WRITER: SETH COOMBS
CONTACT: DAVE PEDERSEN
2130 Medical Laboratories
Iowa City IA 52242
(319) 335-8032; fax (319) 335-8034
UI researcher's work featured on PBS's "NOVA" Feb. 2
IOWA CITY, Iowa -- The fight against AIDS has gained a powerful weapon.
Jose Assouline, Ph.D., University of Iowa neurovirologist in the department
of pharmacology, has developed a new 3-D software package to attack the
disease from its onset, through education and prevention. The software
will be showcased on the next episode of "NOVA," which airs Feb.
2 at 7 p.m. on PBS.
Created in collaboration with the UI Image Analysis Center, the computer
program uses interactive three-dimensional models to teach students --
junior high through medical school -- various aspects of the disease, such
as contraction methods, progression into and out of the cell and the variety
of treatment options available.
Prompted and encouraged by recent advances in computer technology and
long-distance communications, Assouline decided it was time for something
new. "The text-based, 2-D format is becoming outdated," he said.
Assouline's strategy behind the development of the software follows
two main thrusts: Incorporation into the medical school curriculum to make
retention of material easier and to produce a fun, game-like simulation
which will entice students even at an early age to get interested in the
science behind the disease.
Assouline stresses the need to inform kids about the dangers of the
disease. "If you look at the statistics today, the fastest rising
segment of the population at risk are teenagers and young adults,"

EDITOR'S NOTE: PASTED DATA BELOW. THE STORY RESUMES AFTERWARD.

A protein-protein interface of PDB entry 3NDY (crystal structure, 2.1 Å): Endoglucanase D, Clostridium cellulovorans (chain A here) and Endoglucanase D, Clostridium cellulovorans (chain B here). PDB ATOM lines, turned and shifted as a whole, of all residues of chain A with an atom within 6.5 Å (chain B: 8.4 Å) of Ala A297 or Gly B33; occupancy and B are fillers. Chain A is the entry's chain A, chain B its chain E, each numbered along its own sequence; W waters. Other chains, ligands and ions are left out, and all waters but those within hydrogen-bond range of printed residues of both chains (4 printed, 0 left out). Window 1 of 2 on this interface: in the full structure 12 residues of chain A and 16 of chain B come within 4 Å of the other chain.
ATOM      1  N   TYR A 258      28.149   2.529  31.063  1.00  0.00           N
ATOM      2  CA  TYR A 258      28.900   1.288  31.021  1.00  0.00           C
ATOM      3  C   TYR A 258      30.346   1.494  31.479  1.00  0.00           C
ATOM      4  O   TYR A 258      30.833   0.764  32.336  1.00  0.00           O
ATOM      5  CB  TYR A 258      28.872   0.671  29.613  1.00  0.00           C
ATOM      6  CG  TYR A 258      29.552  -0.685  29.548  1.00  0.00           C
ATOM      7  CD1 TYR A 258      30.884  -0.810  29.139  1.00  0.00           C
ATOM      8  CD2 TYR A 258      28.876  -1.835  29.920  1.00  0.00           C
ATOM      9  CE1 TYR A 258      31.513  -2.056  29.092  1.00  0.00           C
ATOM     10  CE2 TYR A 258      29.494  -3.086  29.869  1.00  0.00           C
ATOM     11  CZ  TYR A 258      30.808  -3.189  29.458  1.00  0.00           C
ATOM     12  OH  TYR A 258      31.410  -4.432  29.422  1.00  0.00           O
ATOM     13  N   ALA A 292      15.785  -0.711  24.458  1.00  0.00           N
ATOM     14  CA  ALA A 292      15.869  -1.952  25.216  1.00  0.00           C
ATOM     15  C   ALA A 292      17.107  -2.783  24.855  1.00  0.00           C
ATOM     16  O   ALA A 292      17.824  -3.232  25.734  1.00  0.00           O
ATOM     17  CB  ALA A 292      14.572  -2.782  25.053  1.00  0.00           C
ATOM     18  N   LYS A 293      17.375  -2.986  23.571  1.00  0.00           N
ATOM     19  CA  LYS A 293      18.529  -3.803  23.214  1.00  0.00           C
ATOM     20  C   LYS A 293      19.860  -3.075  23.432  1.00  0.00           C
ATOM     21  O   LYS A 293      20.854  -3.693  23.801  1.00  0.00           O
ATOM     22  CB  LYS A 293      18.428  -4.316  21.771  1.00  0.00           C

Assouline said. "Coincidentally, these are people who have grown up
with a Nintendo in their hands. They are very visually-oriented and quite
comfortable using computers."
Using the latest in computer technology, Assouline and his team created
a hands-on approach to learning about the virus. The program offers several
ways to explore the lifecycle of the disease and how the infection progresses.
Students can watch 3-D animation of cell infection, graphically construct
the viral infection and, after moving through the tutorial mode, take an
interactive, game-like quiz on the information presented.
Very little text is needed due to the detailed graphic support. "You
don't need words and retain more if you have animation," Assouline
said. As a bonus, the information can be updated at any time as AIDS discoveries
Assouline, research investigator and director of educational software
development and informatics at the UI College of Medicine, has been working
on the software for the past six years. A 17-year veteran of AIDS research,
Assouline's focus is the progression of neurotropic viruses, or viruses
which attack human brain cells. HIV works in this way, infecting human
cells' RNA then producing new viral particles which propagate the infection.
Assouline hopes the "NOVA" episode will lead to future exhibits
at science museums and interest from companies that develop digital technology.
With an increased base of technical and financial support, Assouline hopes
to create more interactive software devoted to the teaching of medical
An online version of the "NOVA" presentation featuring Assouline's
work can be found at http://www.pbs.org/nova/aids/.
NOTE TO EDITORS: Animation and graphics are available for reproduction
for print or television news. For more information, contact Assouline at